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They sound the same to me. Are they interchangeable?

I hear people say "in a group," but when I use it in my writing, the auto-correct changed it to "of a group." I checked the grammar book and think they are both grammatical, so I'm wondering if there is a difference between these two.

For example:

Please notify the members in your group or the members of your group

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There is a difference in meaning but in most cases it is a very subtle one. In denotes that you/they/that is "part of something", whilst of denotes "belonging to something"


in preposition (PART): forming a part of something:

He used to be the lead singer in a rock band.

CED In


of preposition (POSSESSION); used to show possession, belonging, or origin:

employees of the company

CED Of


Please notify the members in your group = Please notify the members who are part of your group

Therefore this does not necessarily include all members

or

Please notify the members of your group = Please notify the members who belong to your group

Whilst this would inherently include all members

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    Common use is belong to a or "of" a group; Example "Quickly list all groups a user is member of or owner of in Office 365"
    – Brad
    Mar 11 at 9:05
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"members of a group" is more idiomatic for referring to a group of people as a whole. Other similar expressions include "employees of a company," "members of Congress," or "citizens of a country."

"members in a group" would be more commonly used in cases like "there should be 3 members in a group."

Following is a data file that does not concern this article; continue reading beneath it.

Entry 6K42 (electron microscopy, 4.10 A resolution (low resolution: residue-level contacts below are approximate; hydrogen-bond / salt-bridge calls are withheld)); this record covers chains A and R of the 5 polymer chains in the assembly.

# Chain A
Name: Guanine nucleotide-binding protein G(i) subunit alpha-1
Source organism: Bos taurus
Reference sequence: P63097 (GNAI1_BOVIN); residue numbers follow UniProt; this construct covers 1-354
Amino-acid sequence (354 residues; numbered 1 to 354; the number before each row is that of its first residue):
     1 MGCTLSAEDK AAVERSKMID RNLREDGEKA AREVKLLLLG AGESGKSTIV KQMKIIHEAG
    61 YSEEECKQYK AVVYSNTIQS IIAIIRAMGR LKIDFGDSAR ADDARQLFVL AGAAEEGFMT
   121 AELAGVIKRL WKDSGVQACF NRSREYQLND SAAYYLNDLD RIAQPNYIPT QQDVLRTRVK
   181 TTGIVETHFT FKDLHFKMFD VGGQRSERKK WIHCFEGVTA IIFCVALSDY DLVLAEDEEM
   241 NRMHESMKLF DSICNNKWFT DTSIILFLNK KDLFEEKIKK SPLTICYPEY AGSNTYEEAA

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For me personally, in this situation members of a group feels more like something people have been assigned to, something they belong to - a status you're talking about in a more general sense.

Members in a group carries more of an immediate, dynamic feel - like the group is actually doing something together, actively working on something, or several people have physically formed a group by coming together. It feels more like you're describing a specific situation, rather than a category people have been assigned to, if that makes sense.

It's really a (subjective) tonal nuance - of and in both carry the same idea in this context, and are interchangeable outside of a few common phrasings (e.g. several people together are in a group, of a group works but probably sounds unusual to most people).


In is also a preposition for actual physical location, so in some contexts (where an organisation is also a place) it might be unclear which meaning you're going for:

  • There are 50 members of this gym - 50 people have joined this gym

  • There are 50 members in this gym - 50 of the people who have joined (there may be more!) are inside this gym right now

I think that's partly why in feels more immediate in general, it carries that same sense of "the situation right here, right now", whereas of can sound more distant and abstract.

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